Health insurer Aetna Inc. - the third largest insurer in the U.S. - announced that as of 2017, it will cease selling individual insurance on state and government-run exchanges in 11 of the 15 states they currently serving. This follows similar decisions from Humana and UnitedHealth Group, naming financial losses as the mitigating factor for the change.
This move is a blow against president Obama's signature law, the Affordable Care Act or Obamacare as it is commonly known.
"As a strong supporter of public exchanges as a means to meet the needs of the uninsured, we regret having to make this decision," said Mark Bertolini, CEO of Aetna in a second quarter earnings statement.
"We will continue to evaluate our participation in individual public exchanges while gaining additional insight from the counties where we will maintain our presence, and may expand our footprint in the future should there be meaningful exchange-related policy improvements."
Exchanges have become shaky in 2016. Last year, most insurers said they expected to turn a profit on the exchanges, but only 11 million people signed up through the online marketplaces - roughly half of what was expected.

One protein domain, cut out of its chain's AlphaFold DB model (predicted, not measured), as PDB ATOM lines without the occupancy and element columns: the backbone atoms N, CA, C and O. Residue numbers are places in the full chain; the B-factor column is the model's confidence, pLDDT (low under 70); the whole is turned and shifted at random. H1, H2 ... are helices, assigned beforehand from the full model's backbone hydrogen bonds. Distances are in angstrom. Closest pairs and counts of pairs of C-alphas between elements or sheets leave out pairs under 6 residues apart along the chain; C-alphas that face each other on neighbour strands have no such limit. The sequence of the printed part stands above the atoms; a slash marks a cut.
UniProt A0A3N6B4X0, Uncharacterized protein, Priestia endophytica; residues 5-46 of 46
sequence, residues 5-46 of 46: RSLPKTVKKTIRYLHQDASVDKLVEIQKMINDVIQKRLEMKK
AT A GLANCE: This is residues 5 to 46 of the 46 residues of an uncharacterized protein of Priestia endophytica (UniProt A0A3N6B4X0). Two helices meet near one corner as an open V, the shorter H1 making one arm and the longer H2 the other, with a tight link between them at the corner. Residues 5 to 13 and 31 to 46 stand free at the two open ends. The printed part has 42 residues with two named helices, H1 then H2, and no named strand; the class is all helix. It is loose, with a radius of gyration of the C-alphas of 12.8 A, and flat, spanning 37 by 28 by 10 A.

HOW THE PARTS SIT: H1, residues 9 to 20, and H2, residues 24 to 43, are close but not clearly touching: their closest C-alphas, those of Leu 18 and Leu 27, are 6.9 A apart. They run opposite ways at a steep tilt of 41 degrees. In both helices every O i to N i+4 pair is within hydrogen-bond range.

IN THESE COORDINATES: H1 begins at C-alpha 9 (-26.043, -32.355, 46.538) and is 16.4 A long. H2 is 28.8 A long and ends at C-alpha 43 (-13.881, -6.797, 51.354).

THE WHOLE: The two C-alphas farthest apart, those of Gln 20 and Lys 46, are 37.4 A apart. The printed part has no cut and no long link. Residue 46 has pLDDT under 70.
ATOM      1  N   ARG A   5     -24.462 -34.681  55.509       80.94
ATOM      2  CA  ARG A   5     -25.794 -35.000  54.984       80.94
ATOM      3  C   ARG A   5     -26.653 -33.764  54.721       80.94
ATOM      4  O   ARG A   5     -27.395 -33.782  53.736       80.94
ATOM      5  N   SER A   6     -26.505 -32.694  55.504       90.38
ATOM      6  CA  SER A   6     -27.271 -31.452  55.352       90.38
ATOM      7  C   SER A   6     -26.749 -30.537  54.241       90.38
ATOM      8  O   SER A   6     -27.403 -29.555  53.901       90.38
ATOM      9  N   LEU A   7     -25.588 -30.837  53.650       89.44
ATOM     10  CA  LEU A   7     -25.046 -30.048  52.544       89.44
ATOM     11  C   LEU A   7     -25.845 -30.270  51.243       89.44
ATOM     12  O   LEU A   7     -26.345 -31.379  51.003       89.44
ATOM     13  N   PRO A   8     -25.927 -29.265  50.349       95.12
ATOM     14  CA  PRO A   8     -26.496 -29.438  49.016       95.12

Aetna claims that they lost $200 million pretax in the second quarter by selling on the individual exchange and total losses of $430 since the exchanges opened in 2014. They cite that the current system of risk adjustment - with the government stepping in to balance out losses from sicker patients - is not working.
Aetna will continue to sell plans via the exchanges in Iowa, Nebraska, Delaware and Virginia, but will be leaving major markets like Florida and Ohio.
This marks the second time in a month that Aetna has been in the headlines. After announcing a proposed merger with Humana last summer, the DOJ stepped in this year to block the merger as well as another potential merger between Anthem and Cigna.